Monday, April 18, 2016

Five Must Read Tween Fiction Novels

I've been lucky enough to have a several amazing tween fiction books come into my hands in the past few weeks.  I have loved each one, and am always surprised that as I start a new novel it is often even better than the one before it (if that's even possible).

The World From Up Here by Cecelia Galante 
Wren is a worrier.  She is scared of lots of stuff- horses, airplanes...and especially of Witch Weatherly who lives on Creeper Mountain near their town, Sudbury.  

Wren's mom is having a tough time, not able to cope with the death of her dad, and not very successfully dealing with depression. So, when she is taken to a hospital for treatment and Wren's dad goes with her, Wren and her brother, Russell, stay with their aunt and cousin, Silver.

Even though Silver and her mom are family, they don't know each other well, having lived far apart until just recently.  Silver seems to have it all - she is beautiful and popular and Wren doesn't think the two will be friends.

But Silver is also kind.  She is able to help Wren face some of her fears.

When Silver decides to interview Witch Weatherly and climb Creeper Mountain despite her mother forbidding it, Wren goes along with her.  And Wren has to face her fears head on as the two girls are confronted with some terrifying situations.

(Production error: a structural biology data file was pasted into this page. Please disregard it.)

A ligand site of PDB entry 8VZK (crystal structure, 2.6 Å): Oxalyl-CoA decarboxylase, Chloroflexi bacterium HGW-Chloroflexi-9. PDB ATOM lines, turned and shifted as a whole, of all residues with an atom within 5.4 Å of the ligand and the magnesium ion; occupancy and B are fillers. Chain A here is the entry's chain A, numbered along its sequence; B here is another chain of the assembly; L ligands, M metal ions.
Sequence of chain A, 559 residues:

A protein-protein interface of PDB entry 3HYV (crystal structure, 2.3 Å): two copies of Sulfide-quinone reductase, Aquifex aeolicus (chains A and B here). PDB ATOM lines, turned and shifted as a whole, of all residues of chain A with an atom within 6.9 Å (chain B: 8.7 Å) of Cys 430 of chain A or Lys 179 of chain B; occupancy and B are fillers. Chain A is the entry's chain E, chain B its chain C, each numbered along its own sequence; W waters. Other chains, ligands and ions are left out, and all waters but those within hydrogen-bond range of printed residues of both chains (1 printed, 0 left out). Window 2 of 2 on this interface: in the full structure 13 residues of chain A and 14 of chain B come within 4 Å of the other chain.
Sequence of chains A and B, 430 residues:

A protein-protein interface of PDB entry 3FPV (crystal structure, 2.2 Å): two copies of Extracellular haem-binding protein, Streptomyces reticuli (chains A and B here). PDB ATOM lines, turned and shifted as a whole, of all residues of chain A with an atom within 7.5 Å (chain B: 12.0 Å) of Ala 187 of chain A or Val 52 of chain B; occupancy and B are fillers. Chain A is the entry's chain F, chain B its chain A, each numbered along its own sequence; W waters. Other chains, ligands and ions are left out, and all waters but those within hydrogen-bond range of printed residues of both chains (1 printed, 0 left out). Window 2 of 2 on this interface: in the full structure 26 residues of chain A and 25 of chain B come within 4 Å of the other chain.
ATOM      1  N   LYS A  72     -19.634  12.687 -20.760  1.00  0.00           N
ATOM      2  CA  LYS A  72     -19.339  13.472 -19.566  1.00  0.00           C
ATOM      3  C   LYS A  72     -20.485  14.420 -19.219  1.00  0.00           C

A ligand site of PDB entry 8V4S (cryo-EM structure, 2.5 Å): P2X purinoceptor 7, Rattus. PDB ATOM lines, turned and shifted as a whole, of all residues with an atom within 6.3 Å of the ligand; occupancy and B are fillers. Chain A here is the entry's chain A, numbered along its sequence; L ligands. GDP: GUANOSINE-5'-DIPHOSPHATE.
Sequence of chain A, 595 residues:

The trip is more important than either girl realizes at first, as Witch Weatherlyk holds the secret to Wren's mom's past and her future.

Galante has created a fantastic story. There is suspense which kept me reading as I wanted to know the connection between Witch Weatherly and Wren's mom.  I liked how Wren was able to learn and grow as a person.  The focus on friendship is also fantastic.  

The World From Up Here will make a fantastic read aloud, a great selection for my teacher's to use with literacy circles, and is one I am anxious to recommend to my upper elementary students to enjoy on their own.

The Last Fifth Grade of Emerson Elementary by Laura Shovan

This novel in verse is fantastic in so many ways.  I enjoyed reading it by myself, but the educator in me has already made a list for ways this book can be used in the classroom.

A group of fifth grade students take turns writing poems/journal entries about their fifth grade year.  Each page is a different student writing. The poems on each page are in different forms, some easily recognizable as poems because of their rhyming and others a lesser known format. A thumbnail portrait of the student along with the title of the writing is given on each page.

Through these writings we learn that Emerson Elementary is going to be torn down and the students will have to go to a different middle school. The students work hard to save their school, signing petitions and presenting their arguments to the Board of Education.  The land on which the school now sits will be turned into a grocery store, something the neighborhood is lacking.  

Although the school's future is the main focus of this novel, we also learn more about each student: George, whose father and mother are separated,;Mark whose father passed away, Gaby whose writing changes from Spanish to English over the course of the year; friend drama, and other bits and pieces that make up the inner workings of a class. 

I already loved this book, but was especially excited to see there is a section of information about the types of poems in this book along with some writing suggestions. This a great addition to the growing collection of novels in verse and provides many possibilities for educators to use this in their teaching.

Wolf Hollow by Lauren Wolk